The New Kidron Dumps


In recent months, the Works Department of the Municipality of Jerusalem has been carrying out excavations for a large drainage sewer in the Kidron Creek area. This excavation passes by the foot of the slope of rubble dumped by the Moslem Waqf (religious administrative authority) about eight months ago. Masonry stone blocks from various structures demolished by the Muslim Waqf in the course of the Waqf's excavations on the Temple Mount lay at the foot of the Kidron dumps. Due to irresponsibility on the part of the Municipality of Jerusalem, the earth from these Municipal sewage works was dumped over the lower part of the slopes of rubble from the Temple Mount dumped by the Waqf. Consequently, archaeologically significant masonry from the Temple Mount located in the Waqf's dumps are today covered with additional (Municipal) dumped material.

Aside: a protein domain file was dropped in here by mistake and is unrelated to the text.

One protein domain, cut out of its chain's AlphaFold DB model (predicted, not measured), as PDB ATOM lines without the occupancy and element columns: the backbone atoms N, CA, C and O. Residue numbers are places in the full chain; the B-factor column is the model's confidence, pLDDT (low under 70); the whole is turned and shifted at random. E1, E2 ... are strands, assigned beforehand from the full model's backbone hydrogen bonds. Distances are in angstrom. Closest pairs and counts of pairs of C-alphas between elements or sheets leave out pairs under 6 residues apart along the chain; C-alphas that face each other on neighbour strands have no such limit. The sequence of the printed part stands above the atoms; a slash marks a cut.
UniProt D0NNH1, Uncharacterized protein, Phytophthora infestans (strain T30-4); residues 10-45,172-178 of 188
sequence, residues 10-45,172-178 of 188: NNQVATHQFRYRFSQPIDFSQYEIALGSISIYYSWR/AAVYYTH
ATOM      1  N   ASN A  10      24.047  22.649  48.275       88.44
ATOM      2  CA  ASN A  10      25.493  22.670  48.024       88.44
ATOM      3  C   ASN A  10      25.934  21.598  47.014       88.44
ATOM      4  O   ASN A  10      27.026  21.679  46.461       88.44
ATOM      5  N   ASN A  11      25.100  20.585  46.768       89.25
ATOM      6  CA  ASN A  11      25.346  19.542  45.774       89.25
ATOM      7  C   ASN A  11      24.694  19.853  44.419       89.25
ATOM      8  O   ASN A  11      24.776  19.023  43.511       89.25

In the last few weeks, the Muslim Waqf has been clearing away and dumping additional rubble from the Temple Mount. Unlike the earlier dumps, this rubble does not include many masonry stones, a fact that might indicate that this excavation did not reach to a great depth and that, therefore, there is no archaeological damage. However, even a shallow excavation can reveal remnants (of ancient structures) close to the surface. Examining the new dumps again, one can see a cluster of massive masonry stones that were, apparently, uncovered during the excavations and demolished. It appears that the new dumps came from the western section of the pit that was converted into a grandiose entrance stairway (down) to the Stables of Solomon. New terraces are located in this section and the excavation did not reach to a great depth.

The new sewer can be seen in this photograph. The earth dug from the sewer covers the rubble dumped from the Temple Mount.

The new dump is in the foreground of the photograph and the earlier dump is in the background. One can see the striking difference in the texture of the earth.

Cluster of large masonry stones from the new dump.

Another architectural stone in the new dump.